The Beyond the Binary project aims to shape Pitt Rivers into a welcoming space, so that no individual or group feels excluded because of sexuality or gender, and all visitors – however they might identify – can understand humanity better. Beyond the Binary is working with a broad range of partners to challenge historical interpretations of the museum’s collections, offering alternative understandings from people with different identities, as well as identifying human histories which are unrepresented as a result of intolerance. Losing Venus, consisting of multiple installations by Matt Smith, highlights the colonial impact on LGBTQ lives across the British Empire. From his house during lockdown, the artist spoke to Sam Bennett about a captain’s love quest, by which ways of loving were erased.
I do appreciate you taking the time to talk to me in these uncertain times.
To be honest, any excitement at the moment is great so don’t worry at all.
To COVID-19 matters first then, what does the current situation mean for you as an artist, with museums and galleries closing?
I’ve been really lucky, the timings of projects have meant I’ve managed to get stuff onto the radar, but then I’ve got a show in the summer that’s just been delayed indefinitely. Sort of like everybody, there are things that are really awkward, but it’s also a relief to have a bit of time to sort stuff out. What’s lovely is everybody’s found their humanity again, and we’ve all realised that stuff goes wrong.
The virus means people won’t see Losing Venus in the flesh for a bit, but let’s get them excited for when they can.
I remember Bird la Bird, a performance artist, showing two maps: one of the British Empire around 1920 and one of countries where it’s still illegal to be LGBTQ. They don’t match exactly but there’s a lot of overlap between the two, and I was interested. I’ve been waiting for the right time to try and unpick it a bit. When the Pitt Rivers said they were interested in working together it seemed like a good opportunity. The museum is really good at documenting what people wore or what they used, but museums tend to be less good at talking about people’s emotions or lives. The one place where the museum has evidence of people is in their photographic collection. So, I was interested in going through that and looking at countries where LGBTQ people were discriminated against through British legislation during the Empire, and taking some of those images out and replacing the actual people with a gridded system, to talk about this loss of knowledge that is inherent in museums.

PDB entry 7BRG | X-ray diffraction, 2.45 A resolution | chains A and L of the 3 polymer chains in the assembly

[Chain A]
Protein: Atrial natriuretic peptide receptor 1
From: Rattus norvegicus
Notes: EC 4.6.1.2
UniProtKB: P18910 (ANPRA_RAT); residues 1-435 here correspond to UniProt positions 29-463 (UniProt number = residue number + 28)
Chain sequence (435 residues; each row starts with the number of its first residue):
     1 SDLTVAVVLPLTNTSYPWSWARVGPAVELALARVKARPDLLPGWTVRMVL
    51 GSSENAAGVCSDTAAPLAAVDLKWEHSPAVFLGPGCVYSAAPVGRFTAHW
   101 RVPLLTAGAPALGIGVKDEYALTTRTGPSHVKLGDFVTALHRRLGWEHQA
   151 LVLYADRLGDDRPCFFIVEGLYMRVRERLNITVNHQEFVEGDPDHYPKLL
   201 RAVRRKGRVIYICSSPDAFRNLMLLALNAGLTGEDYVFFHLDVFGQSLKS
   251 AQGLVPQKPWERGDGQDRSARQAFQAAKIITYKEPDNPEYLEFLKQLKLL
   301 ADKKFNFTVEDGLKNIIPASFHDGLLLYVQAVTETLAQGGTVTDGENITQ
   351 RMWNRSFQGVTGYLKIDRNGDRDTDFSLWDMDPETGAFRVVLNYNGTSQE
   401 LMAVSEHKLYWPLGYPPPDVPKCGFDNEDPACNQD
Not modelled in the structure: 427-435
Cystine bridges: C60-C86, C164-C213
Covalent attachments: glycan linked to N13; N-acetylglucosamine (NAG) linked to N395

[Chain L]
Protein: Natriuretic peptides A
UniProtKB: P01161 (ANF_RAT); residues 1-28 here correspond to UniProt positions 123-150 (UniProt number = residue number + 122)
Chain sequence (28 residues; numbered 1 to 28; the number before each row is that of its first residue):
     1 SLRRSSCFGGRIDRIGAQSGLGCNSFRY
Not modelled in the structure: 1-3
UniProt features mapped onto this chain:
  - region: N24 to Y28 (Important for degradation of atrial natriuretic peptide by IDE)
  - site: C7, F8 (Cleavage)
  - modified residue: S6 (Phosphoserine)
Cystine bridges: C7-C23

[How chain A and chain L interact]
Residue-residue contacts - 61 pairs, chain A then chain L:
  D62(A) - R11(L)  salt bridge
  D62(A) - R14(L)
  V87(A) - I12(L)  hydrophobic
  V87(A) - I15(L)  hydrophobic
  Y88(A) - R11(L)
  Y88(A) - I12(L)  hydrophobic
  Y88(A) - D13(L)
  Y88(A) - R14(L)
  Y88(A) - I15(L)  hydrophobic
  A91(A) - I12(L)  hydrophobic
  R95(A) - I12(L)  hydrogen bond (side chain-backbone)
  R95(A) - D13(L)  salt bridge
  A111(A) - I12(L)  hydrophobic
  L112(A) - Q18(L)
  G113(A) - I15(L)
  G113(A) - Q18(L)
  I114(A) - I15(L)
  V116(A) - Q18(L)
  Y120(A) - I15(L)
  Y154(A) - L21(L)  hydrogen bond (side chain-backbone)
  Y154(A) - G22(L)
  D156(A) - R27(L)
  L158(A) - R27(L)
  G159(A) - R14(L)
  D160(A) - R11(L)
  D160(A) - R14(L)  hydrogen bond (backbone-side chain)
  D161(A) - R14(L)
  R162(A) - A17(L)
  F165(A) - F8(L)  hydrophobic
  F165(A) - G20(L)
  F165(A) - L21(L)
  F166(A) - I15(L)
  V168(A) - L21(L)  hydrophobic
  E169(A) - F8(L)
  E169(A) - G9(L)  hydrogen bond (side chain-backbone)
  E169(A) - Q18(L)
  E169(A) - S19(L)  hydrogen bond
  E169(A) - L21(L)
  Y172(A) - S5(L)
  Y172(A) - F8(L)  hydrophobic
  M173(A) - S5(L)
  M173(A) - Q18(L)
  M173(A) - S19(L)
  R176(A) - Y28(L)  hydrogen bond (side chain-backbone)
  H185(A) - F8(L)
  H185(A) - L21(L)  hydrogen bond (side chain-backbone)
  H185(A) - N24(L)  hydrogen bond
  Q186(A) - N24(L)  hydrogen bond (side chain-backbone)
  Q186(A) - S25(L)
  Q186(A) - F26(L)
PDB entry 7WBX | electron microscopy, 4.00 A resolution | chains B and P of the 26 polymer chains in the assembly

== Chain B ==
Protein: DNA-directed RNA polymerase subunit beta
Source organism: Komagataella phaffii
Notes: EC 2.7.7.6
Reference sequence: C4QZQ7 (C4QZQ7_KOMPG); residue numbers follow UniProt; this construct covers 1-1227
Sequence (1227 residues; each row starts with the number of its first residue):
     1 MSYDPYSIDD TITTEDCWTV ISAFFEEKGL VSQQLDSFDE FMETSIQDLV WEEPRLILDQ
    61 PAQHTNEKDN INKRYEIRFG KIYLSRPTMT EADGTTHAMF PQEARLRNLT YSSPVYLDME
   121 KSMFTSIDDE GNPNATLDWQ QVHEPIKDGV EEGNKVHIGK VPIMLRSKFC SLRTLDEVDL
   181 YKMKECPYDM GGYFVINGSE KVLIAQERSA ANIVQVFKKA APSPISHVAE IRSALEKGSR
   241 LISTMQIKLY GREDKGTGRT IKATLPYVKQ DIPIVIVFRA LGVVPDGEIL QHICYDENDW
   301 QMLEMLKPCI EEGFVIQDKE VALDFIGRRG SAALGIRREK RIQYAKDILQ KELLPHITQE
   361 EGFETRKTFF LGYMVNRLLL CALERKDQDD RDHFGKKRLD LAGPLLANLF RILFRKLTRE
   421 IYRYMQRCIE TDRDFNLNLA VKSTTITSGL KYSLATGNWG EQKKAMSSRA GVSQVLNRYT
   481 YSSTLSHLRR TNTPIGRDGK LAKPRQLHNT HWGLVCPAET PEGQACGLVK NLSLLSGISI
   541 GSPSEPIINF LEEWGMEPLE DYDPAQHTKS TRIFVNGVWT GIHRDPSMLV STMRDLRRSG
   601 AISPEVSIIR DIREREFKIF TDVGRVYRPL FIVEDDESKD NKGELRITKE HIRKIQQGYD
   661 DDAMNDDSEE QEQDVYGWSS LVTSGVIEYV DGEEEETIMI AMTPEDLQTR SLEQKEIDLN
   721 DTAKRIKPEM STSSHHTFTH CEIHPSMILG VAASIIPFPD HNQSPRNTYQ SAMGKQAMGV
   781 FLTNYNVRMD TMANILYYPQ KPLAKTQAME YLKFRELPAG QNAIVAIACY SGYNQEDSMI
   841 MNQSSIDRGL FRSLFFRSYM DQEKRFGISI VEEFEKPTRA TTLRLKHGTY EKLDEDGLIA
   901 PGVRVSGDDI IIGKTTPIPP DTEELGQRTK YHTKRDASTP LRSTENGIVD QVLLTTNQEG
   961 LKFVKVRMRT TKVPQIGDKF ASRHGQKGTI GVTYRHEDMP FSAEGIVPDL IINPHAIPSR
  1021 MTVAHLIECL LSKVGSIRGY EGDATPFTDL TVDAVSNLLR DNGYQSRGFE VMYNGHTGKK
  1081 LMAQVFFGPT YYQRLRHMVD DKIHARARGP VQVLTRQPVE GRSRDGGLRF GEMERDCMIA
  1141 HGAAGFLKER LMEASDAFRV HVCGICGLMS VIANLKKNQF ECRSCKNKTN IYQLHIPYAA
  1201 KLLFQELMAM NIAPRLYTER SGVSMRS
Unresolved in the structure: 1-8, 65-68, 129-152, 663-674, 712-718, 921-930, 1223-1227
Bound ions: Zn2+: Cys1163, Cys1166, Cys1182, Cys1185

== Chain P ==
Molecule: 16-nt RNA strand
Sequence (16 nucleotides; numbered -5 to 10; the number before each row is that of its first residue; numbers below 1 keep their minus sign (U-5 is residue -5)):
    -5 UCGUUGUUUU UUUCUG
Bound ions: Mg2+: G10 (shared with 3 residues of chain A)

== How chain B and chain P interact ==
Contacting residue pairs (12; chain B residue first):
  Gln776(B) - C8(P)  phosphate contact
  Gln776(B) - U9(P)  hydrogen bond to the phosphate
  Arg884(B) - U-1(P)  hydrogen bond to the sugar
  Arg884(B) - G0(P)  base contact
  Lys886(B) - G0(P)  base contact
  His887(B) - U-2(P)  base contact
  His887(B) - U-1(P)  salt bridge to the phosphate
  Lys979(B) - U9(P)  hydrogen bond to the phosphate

That was the starting point, and then it was like, how do we move back? I was interested in the journey of Captain Cook 250 years ago, ostensibly to map the transit of Venus in Tahiti. By looking at the movement of the planet from Tahiti, they could triangulate how far the sun was from the Earth and therefore the size of the solar system. In effect, Cook left England to map the goddess of love. Once he had done that, he had a second set of instructions from the Admiralty: to claim land and develop trading links around the world. So this search for the goddess of love went on to British colonialism, taking over land and implementing British ways of being; looking for love but starting to erase ways of loving through the Empire. One of the second installations within the exhibition is the dinner service Wedgwood never made to commemorate Cook’s voyage. There are images recorded by the people who went with Cook to document the voyage, but also images of the goddess of love from Roman mythology, and then of the weapons Cook used to assert control over various places. It’s trying to layer up these complicated and competing ways of understanding Cook as an explorer and discoverer, but also a man who imposed British ownership over land and ways of being that were very alien to those countries.